tv

Life and Style
i100

Arts and Entertainment
The former Doctor Who actor is to play a vicar is search of a wife
film

Matt Smith is set to join cast of the Jane Austen classic - with a twist

Arts and Entertainment
Lionel Messi in action for Barcelona
filmWhat makes the little man tick?
Arts and Entertainment
Meera Syal was a member of the team that created Goodness Gracious Me
tv

Actress to appear in second series of the hugely popular crime drama

Arts and Entertainment
tvReview: An undercooked end (spoiler alert)
News
i100
Arts and Entertainment
Pharrell dismissed the controversy surrounding
musicThe singer said 'the last thing I want to do is degrade'
Sport
Cesc Fabregas celebrates his first Chelsea goal
footballChelsea vs Schalke match report
Arts and Entertainment
Toby Jones (left) and Mackenzie Crook in BBC4’s new comedy The Detectorists
tvMackenzie Crook's 'Detectorists' makes hobby look 'dysfunctional'
Life and Style
fashion

Olympic diver has made his modelling debut for Adidas

News
i100
Latest stories from i100
Have you tried new the Independent Digital Edition apps?
Independent Dating
and  

By clicking 'Search' you
are agreeing to our
Terms of Use.

ES Rentals

    iJobs Job Widget
    iJobs General

    Network Infrastructure Technical Lead - up to £45k DOE - Surrey

    £35000 - £45000 Per Annum Excellent benefits: Clearwater People Solutions Ltd:...

    Technical Architect - Surrey - £35k-£45k DOE - Permanent

    £35000 - £45000 Per Annum Excellent benefits: Clearwater People Solutions Ltd:...

    Year 5 Teachers needed for supply roles

    £110 - £130 per day + Competitive rates of pay: Randstad Education Reading: Ye...

    Year 5 Teacher Plymouth

    £23500 - £40000 per annum: Randstad Education Plymouth: Year 5 Primary Teacher...

    Day In a Page

    Mystery of the Ground Zero wedding photo

    A shot in the dark

    Mystery of the wedding photo from Ground Zero
    His life, the universe and everything

    His life, the universe and everything

    New biography sheds light on comic genius of Douglas Adams
    Save us from small screen superheroes

    Save us from small screen superheroes

    Shows like Agents of S.H.I.E.L.D are little more than marketing tools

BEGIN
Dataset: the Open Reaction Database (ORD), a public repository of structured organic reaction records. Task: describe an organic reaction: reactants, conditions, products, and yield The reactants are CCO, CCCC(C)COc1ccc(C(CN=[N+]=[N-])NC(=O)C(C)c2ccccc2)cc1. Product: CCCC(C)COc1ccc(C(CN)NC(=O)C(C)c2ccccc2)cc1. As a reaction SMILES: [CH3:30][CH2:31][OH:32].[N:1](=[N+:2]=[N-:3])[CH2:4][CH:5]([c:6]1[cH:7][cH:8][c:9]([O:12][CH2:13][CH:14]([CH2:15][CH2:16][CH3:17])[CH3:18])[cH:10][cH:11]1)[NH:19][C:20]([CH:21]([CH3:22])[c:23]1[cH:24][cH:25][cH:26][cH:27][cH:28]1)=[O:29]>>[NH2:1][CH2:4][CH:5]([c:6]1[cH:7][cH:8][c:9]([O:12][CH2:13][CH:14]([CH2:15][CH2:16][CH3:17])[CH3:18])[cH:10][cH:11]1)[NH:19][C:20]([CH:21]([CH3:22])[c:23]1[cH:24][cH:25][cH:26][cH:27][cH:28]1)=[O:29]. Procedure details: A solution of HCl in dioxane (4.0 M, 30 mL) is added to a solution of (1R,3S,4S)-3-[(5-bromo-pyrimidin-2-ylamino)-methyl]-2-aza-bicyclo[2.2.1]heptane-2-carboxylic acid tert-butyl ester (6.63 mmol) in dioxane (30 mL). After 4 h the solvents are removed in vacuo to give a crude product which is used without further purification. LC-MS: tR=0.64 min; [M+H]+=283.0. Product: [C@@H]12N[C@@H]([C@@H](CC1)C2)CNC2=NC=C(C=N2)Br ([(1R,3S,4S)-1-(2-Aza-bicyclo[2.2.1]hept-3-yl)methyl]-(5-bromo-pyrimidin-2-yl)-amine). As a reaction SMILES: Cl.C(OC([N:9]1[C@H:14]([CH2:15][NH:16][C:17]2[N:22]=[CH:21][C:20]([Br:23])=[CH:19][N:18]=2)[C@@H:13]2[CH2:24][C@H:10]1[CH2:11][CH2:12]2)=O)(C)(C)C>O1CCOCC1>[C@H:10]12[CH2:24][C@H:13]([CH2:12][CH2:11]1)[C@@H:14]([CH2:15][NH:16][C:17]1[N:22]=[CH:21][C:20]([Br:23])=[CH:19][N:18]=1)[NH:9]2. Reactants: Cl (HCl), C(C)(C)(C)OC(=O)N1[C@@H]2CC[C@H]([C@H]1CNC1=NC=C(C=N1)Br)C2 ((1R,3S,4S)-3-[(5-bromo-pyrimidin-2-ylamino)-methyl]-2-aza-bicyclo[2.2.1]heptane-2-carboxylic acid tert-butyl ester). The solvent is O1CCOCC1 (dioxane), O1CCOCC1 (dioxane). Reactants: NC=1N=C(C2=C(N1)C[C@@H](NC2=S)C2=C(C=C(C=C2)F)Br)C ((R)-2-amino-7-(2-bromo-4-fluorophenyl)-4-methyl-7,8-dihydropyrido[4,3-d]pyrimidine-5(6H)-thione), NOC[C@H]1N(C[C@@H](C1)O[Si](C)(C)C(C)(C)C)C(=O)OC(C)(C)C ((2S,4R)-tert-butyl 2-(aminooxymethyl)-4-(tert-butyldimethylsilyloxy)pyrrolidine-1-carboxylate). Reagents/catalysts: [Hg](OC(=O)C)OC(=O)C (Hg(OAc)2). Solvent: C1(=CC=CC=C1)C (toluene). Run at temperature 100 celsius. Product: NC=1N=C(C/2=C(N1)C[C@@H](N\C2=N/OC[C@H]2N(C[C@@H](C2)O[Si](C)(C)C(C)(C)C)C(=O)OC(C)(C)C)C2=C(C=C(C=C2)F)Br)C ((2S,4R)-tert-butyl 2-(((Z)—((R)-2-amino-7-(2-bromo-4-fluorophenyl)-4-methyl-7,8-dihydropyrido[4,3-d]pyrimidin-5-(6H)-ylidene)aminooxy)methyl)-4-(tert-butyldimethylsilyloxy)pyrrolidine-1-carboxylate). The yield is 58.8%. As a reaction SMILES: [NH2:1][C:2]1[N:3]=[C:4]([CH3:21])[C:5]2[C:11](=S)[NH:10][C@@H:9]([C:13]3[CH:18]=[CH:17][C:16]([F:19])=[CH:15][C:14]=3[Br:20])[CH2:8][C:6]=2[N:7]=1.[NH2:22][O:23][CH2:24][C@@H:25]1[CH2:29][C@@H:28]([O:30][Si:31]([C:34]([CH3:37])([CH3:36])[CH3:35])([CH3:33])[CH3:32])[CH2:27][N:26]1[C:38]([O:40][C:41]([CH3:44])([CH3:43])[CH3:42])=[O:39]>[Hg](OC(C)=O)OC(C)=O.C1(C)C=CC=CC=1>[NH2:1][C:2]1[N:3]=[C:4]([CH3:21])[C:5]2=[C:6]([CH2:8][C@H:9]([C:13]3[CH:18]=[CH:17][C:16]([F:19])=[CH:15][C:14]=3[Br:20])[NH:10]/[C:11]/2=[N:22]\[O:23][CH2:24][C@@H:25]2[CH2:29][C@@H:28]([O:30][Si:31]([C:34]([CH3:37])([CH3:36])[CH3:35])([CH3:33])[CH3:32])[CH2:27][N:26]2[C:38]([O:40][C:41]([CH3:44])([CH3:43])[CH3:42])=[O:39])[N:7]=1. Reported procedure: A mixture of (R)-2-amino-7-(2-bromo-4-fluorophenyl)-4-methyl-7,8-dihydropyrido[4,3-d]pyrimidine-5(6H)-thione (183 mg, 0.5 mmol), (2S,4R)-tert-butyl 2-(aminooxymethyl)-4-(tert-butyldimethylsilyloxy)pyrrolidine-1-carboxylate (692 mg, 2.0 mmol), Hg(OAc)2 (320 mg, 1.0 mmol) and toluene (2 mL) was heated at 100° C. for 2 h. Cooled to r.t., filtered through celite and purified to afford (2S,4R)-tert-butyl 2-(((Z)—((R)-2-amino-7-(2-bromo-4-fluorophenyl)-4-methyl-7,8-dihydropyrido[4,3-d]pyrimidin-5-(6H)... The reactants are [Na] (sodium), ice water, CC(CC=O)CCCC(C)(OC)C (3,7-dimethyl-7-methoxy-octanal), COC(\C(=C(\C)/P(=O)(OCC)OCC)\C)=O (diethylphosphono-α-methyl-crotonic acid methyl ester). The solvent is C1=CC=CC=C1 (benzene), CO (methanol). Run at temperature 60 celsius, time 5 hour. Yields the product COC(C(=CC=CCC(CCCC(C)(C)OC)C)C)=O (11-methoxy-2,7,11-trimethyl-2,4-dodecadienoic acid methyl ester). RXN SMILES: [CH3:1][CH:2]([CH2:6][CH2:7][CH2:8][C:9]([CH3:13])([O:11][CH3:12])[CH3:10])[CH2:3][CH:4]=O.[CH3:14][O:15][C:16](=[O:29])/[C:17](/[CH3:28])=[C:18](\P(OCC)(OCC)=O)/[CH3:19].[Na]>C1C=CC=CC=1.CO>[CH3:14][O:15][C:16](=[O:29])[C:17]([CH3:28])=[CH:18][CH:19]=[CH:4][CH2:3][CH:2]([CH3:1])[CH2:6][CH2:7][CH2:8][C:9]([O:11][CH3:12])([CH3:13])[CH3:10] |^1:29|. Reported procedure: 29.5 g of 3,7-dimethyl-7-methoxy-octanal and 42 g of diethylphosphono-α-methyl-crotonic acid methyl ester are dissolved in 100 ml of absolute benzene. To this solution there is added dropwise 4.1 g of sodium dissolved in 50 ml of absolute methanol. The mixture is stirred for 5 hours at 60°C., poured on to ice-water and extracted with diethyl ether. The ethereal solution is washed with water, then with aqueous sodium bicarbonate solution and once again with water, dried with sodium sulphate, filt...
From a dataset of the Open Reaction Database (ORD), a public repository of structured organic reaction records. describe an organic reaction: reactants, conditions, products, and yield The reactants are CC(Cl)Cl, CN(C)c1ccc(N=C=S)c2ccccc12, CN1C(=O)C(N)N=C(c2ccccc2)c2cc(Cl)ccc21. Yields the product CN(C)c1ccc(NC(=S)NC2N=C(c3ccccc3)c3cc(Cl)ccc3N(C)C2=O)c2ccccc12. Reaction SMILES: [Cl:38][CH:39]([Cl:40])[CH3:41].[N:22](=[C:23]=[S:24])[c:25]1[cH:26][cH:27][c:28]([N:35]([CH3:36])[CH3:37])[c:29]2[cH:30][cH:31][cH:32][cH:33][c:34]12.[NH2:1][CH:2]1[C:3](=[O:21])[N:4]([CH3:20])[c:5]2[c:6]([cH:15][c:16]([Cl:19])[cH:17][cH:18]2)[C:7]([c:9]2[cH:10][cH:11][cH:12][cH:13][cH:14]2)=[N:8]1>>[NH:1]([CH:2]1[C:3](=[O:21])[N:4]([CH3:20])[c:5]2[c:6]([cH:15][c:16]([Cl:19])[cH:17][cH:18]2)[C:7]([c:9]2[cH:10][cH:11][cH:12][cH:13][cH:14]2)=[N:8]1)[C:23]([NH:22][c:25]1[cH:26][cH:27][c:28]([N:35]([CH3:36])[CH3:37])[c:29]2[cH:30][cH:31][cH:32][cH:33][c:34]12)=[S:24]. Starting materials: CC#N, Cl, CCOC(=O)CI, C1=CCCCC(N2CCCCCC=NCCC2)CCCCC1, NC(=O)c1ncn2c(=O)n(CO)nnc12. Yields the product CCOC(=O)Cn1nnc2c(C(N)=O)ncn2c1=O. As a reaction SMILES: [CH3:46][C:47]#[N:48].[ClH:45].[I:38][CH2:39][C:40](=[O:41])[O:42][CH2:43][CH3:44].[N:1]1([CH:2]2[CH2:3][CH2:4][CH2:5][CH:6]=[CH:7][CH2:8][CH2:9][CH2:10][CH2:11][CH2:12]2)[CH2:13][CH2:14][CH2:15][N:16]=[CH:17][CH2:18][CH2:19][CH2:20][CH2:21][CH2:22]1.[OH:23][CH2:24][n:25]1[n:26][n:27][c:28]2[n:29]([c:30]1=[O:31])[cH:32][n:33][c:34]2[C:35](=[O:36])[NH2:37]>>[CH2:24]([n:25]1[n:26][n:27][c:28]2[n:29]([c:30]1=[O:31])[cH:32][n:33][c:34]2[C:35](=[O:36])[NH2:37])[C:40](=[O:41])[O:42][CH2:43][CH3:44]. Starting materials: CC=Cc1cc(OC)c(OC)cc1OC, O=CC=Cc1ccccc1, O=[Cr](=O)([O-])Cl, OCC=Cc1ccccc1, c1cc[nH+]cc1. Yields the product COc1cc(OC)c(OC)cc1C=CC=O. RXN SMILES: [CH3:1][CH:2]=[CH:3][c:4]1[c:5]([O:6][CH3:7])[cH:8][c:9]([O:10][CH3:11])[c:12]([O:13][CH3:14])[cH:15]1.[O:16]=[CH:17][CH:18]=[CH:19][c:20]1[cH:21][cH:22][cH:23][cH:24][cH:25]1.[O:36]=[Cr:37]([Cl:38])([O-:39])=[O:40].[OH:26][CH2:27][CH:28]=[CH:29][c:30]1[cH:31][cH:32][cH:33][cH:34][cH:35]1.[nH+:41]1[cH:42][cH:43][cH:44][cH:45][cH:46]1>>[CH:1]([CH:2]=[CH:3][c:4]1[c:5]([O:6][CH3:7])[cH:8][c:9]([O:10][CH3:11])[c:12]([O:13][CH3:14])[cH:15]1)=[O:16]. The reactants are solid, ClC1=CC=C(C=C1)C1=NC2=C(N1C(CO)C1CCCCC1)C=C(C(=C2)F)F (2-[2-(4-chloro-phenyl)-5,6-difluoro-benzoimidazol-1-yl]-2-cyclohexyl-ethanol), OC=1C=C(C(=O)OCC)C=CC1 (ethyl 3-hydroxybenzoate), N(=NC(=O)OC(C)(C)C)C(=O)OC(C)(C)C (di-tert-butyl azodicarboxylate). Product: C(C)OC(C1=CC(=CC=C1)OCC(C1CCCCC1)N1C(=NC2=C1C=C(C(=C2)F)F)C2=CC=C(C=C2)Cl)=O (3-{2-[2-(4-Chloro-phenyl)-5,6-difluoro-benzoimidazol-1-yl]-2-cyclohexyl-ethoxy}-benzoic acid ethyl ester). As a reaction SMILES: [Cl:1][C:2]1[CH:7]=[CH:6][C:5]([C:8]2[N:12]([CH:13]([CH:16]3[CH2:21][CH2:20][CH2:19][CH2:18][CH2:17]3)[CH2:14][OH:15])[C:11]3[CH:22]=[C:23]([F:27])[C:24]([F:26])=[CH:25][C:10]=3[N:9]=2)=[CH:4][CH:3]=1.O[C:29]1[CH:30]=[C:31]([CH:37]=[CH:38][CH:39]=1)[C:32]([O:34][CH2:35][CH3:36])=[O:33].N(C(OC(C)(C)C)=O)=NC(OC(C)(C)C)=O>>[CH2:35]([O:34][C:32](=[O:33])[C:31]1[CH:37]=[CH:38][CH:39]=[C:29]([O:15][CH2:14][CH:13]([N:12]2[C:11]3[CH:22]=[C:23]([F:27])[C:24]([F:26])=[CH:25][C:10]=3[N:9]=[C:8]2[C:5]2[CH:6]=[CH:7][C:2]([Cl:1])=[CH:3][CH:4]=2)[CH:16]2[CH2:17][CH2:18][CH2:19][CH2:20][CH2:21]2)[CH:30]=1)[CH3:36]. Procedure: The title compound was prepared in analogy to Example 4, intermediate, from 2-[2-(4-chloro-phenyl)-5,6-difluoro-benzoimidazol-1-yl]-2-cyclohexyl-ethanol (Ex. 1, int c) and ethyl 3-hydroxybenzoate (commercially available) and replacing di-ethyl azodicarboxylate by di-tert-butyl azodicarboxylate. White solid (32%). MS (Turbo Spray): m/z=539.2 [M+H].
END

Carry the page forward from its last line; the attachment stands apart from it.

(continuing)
Reach for the skies

    Reach for the skies

    From pools to football pitches, rooftop living is looking up
    These are the 12 best hotel spas in the UK

    12 best hotel spas in the UK

    Some hotels go all out on facilities; others stand out for the sheer quality of treatments
    These Iranian-controlled Shia militias used to specialise in killing American soldiers. Now they are fighting Isis, backed up by US airstrikes

    Widespread fear of Isis is producing strange bedfellows

    Iranian-controlled Shia militias that used to kill American soldiers are now fighting Isis, helped by US airstrikes
    Topshop goes part Athena poster, part last spring Prada

    Topshop goes part Athena poster, part last spring Prada

    Shoppers don't come to Topshop for the unique
    How to make a Lego masterpiece

    How to make a Lego masterpiece

    Toy breaks out of the nursery and heads for the gallery
    Meet the ‘Endies’ – city dwellers who are too poor to have fun

    Meet the ‘Endies’ – city dwellers who are too poor to have fun

    Urbanites are cursed with an acronym pointing to Employed but No Disposable Income or Savings
    Paisley’s decision to make peace with IRA enemies might remind the Arabs of Sadat

    Ian Paisley’s decision to make peace with his IRA enemies

    His Save Ulster from Sodomy campaign would surely have been supported by many a Sunni imam
    'She was a singer, a superstar, an addict, but to me, her mother, she is simply Amy'

    'She was a singer, a superstar, an addict, but to me, her mother, she is simply Amy'

    Exclusive extract from Janis Winehouse's poignant new memoir
    Is this the role to win Cumberbatch an Oscar?

    Is this the role to win Cumberbatch an Oscar?

    The Imitation Game, film review
    England and Roy Hodgson take a joint step towards redemption in Basel

    England and Hodgson take a joint step towards redemption

    Welbeck double puts England on the road to Euro 2016
    Relatives fight over Vivian Maier’s rare photos

    Relatives fight over Vivian Maier’s rare photos

    Pictures removed from public view as courts decide ownership
    ‘Fashion has to be fun. It’s a big business, not a cure for cancer’

    ‘Fashion has to be fun. It’s a big business, not a cure for cancer’

    Donatella Versace at New York Fashion Week